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  • Writer's pictureDwight Smith

Does Catastrophe Help Us?

“And there arose on that day a great persecution against the church in Jerusalem, and they were all scattered throughout the regions of Judea and Samaria, except the apostles” (Acts 8:1, esv).


forest fires

We see here that God made sure his both-and mandate for Judea and Samaria began. By bringing a disaster to the body of Christ, He made certain that the church scattered as refugees from Jerusalem into these locations: “Now those who were scattered went about preaching the word. Philip went down to the city of Samaria and proclaimed to them the Christ” (Acts 8:4-5, esv).


The persecution then took the disciples beyond Judea and Samaria to further parts of the earth: “Now those who were scattered because of the persecution that arose over Stephen traveled as far as Phoenicia and Cyprus and Antioch, speaking the word to no one except Jews” (Acts 11:19, esv).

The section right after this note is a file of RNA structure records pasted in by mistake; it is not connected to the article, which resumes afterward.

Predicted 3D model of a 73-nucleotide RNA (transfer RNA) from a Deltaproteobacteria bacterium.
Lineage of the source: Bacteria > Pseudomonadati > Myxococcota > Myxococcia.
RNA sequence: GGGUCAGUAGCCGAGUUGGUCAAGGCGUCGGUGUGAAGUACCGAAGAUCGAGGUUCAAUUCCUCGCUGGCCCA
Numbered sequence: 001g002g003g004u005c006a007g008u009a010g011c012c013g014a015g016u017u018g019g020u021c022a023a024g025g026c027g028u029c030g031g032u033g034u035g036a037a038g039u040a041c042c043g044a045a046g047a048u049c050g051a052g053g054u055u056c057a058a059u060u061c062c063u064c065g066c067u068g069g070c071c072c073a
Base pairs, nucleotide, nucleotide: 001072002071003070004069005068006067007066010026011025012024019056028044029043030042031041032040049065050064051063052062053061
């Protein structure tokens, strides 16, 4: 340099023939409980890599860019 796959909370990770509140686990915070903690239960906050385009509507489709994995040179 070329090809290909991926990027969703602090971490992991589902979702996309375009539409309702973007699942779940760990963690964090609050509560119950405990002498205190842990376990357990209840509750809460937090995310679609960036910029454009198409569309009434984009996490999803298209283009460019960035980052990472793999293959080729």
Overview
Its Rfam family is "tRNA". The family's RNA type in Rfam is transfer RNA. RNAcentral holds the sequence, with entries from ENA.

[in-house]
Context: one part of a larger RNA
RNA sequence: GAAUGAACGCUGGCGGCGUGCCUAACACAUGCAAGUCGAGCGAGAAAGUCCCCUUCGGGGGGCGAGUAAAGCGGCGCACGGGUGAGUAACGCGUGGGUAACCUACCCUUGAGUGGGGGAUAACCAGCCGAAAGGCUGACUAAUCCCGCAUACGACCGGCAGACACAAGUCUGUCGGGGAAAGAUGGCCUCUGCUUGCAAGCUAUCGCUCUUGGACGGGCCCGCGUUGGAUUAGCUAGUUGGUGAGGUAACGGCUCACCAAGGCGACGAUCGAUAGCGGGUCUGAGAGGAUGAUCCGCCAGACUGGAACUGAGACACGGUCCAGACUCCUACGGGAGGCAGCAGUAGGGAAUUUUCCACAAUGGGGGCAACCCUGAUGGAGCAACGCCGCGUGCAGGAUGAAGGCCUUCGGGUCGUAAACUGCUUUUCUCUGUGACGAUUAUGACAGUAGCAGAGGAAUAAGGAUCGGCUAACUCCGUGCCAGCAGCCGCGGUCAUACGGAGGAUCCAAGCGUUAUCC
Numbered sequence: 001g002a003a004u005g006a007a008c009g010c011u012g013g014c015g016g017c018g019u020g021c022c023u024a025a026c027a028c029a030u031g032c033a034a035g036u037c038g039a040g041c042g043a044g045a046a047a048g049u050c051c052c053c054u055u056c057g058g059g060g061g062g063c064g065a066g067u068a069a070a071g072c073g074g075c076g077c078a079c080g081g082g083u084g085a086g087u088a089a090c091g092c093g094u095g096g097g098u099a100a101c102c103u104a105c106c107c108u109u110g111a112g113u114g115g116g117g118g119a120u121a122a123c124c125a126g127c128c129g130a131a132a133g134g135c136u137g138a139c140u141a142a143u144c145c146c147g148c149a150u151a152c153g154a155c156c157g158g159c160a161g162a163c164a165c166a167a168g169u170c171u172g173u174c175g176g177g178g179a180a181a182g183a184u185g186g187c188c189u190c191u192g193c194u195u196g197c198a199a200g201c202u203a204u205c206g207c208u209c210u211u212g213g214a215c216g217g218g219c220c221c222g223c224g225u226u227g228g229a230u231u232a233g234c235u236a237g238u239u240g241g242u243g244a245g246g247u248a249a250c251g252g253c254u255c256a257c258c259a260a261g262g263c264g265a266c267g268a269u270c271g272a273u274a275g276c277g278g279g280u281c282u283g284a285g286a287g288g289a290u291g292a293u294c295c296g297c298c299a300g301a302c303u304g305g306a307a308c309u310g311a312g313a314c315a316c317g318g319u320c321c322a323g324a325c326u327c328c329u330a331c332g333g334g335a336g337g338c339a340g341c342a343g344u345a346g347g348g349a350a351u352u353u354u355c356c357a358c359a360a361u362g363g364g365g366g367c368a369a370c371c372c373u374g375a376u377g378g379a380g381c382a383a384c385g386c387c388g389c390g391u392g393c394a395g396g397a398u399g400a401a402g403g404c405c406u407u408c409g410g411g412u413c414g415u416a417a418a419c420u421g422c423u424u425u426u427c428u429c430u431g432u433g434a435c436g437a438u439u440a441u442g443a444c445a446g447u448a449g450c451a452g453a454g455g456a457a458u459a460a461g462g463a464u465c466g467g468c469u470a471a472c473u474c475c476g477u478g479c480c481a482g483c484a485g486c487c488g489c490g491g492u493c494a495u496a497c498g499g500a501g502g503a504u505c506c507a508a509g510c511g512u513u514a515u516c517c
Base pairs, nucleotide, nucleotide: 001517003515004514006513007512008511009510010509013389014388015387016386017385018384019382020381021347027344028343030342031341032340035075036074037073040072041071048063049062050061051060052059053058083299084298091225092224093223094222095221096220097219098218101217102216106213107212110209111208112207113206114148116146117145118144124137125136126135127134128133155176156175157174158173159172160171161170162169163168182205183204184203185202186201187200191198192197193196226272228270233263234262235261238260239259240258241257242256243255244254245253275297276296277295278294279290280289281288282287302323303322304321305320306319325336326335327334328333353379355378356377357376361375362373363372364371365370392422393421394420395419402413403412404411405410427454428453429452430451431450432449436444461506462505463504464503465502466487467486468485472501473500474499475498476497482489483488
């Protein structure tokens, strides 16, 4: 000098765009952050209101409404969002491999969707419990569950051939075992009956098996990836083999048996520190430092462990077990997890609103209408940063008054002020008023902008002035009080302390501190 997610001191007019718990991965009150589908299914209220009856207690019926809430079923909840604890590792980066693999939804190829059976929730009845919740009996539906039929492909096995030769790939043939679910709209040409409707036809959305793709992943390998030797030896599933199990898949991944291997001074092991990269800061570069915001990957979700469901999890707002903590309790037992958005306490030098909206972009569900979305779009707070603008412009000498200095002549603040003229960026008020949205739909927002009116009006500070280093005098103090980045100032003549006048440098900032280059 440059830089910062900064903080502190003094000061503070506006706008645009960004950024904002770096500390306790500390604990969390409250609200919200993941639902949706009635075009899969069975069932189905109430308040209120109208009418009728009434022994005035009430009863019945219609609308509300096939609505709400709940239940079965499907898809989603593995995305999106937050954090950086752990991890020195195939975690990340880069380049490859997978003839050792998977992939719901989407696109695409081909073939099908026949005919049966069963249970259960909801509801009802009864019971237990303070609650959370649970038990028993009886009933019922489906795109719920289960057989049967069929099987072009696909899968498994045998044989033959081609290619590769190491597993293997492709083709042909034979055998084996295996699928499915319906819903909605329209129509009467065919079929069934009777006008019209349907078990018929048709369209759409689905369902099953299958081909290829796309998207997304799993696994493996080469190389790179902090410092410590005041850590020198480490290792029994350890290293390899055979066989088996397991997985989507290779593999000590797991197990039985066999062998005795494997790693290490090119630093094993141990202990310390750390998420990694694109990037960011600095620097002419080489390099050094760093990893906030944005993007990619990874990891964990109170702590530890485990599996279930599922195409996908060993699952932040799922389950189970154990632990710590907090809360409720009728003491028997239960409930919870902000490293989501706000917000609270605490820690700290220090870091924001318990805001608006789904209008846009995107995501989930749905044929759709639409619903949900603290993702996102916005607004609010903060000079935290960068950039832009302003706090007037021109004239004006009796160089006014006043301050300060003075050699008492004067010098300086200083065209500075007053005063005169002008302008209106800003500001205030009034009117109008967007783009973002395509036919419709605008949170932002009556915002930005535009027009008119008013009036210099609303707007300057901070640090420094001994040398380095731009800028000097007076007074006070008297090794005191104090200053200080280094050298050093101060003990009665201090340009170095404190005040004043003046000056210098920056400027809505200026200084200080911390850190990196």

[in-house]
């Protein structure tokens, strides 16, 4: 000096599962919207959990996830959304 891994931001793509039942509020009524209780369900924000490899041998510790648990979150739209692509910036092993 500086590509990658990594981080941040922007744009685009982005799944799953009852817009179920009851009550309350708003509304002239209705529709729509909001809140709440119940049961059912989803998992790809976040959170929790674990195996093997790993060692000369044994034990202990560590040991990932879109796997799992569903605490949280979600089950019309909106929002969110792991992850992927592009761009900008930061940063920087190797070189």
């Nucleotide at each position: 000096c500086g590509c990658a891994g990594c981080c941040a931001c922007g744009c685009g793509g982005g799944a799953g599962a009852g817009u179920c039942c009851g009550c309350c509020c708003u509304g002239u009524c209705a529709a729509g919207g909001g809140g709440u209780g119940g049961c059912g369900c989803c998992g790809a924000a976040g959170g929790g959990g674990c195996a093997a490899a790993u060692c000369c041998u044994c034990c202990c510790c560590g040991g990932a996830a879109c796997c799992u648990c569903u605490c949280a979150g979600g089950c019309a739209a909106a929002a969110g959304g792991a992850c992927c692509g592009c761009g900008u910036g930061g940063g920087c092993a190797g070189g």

This scattering of the church had a two-fold purpose. First, it forced them out of their secure nest and into the larger world with the gospel message. Second, it reminded Christ’s followers that they will never be citizens of this world: “For our citizenship is in heaven, from which also we eagerly wait for a Savior, the Lord Jesus Christ” (Phil 3:20).


If God remains consistent in how he has acted throughout history, we should understand that God will continue to bring about catastrophe to the world and to the church. The reason is that the remaining task of completing the Great Commission is not yet complete. Second, we are pilgrims on our journey to heaven, and we need to be continuously reminded that this present world is not our home.


Joel Richardson and Nathan Grave

The mystery of catastrophe

Joel’s trumpet website from free resources

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